Burnout is a hot-button topic in healthcare because of ongoing issues in hospital and health system work environments.
“When we use a term like burnout, it almost blames the victim, and when we use a term like resiliency, it says, ‘just suck it up and deal with it,’” said Michael Ackerman, professor of clinical nursing and director of the Master of Healthcare Innovation program at The Ohio State University in Columbus. “It somewhat avoids the bigger issue of fixing the system, and it’s been a challenge in healthcare to fix the system.”
On Wednesday, Ackerman presented “Emotional Intelligence and Resiliency: Lessons Learned From Gumby.”
“Just like Gumby, you need to be flexible,” he said. “In your job, you will be bent in many different ways and in many different directions, but Gumby always came back to his true form, and that’s what we need to do. Developing this resiliency is not allowing the system to bend us in a way that we can’t get back.”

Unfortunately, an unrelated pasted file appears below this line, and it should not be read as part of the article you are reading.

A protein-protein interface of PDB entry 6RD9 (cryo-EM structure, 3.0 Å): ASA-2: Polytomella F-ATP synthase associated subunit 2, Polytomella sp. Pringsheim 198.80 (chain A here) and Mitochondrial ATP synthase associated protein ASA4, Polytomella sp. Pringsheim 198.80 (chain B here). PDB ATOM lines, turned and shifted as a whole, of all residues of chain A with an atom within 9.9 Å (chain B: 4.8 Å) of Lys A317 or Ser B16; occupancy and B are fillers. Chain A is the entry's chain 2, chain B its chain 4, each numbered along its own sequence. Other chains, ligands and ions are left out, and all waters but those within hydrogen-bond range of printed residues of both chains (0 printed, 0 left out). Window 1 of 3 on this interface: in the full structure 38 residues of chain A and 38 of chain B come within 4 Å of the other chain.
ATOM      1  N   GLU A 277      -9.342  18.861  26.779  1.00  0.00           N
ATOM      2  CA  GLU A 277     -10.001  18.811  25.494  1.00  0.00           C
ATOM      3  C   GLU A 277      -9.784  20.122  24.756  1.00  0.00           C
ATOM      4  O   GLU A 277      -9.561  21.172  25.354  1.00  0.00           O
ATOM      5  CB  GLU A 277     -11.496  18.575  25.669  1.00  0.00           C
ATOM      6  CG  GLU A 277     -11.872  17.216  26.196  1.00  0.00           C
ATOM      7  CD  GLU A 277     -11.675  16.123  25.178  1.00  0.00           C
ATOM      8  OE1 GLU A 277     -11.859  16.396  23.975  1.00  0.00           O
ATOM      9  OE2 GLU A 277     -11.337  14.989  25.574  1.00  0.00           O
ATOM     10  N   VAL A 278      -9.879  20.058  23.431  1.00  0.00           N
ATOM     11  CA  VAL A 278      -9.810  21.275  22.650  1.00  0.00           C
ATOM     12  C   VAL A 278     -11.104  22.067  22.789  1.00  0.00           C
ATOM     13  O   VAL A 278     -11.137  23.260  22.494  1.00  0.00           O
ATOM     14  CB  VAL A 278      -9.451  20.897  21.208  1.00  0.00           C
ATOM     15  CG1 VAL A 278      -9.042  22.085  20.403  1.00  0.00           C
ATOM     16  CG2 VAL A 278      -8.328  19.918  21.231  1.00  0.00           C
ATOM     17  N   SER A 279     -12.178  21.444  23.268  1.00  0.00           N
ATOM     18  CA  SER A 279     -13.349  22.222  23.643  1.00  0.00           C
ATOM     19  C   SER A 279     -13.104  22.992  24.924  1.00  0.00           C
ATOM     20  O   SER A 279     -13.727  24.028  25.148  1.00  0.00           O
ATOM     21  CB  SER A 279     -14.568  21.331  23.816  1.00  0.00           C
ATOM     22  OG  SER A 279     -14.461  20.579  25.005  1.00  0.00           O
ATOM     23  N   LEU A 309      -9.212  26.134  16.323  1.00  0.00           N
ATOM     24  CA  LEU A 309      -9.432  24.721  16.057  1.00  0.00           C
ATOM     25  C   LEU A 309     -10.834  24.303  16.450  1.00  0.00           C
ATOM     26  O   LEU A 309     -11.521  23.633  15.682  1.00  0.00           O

Nurses, he said, can invest in their own development and emotional intelligence to help them navigate the challenges of the healthcare work environment.
“When you look at the skill set for emotional intelligence, it mimics the skill set for resiliency,” Ackerman said. “Being able to manage your emotions, being able to recognize when your emotions are out of sorts, understanding what’s going on, and having social awareness and empathy are all characteristics of people who are highly emotionally intelligent but also highly resilient.”
Ackerman also noted the need to develop highly effective healthcare leaders and to create a culture in healthcare in which nurses feel safe to speak up, safe to challenge and safe to take risks.
“You have to find your voice, and you can’t be afraid to take risks and be disruptive,” he said. “If we can all live by those things, then we’ll have a better workplace, patients will get better care, and you’re going to feel better about what you do. Ultimately, it’s better for everybody.”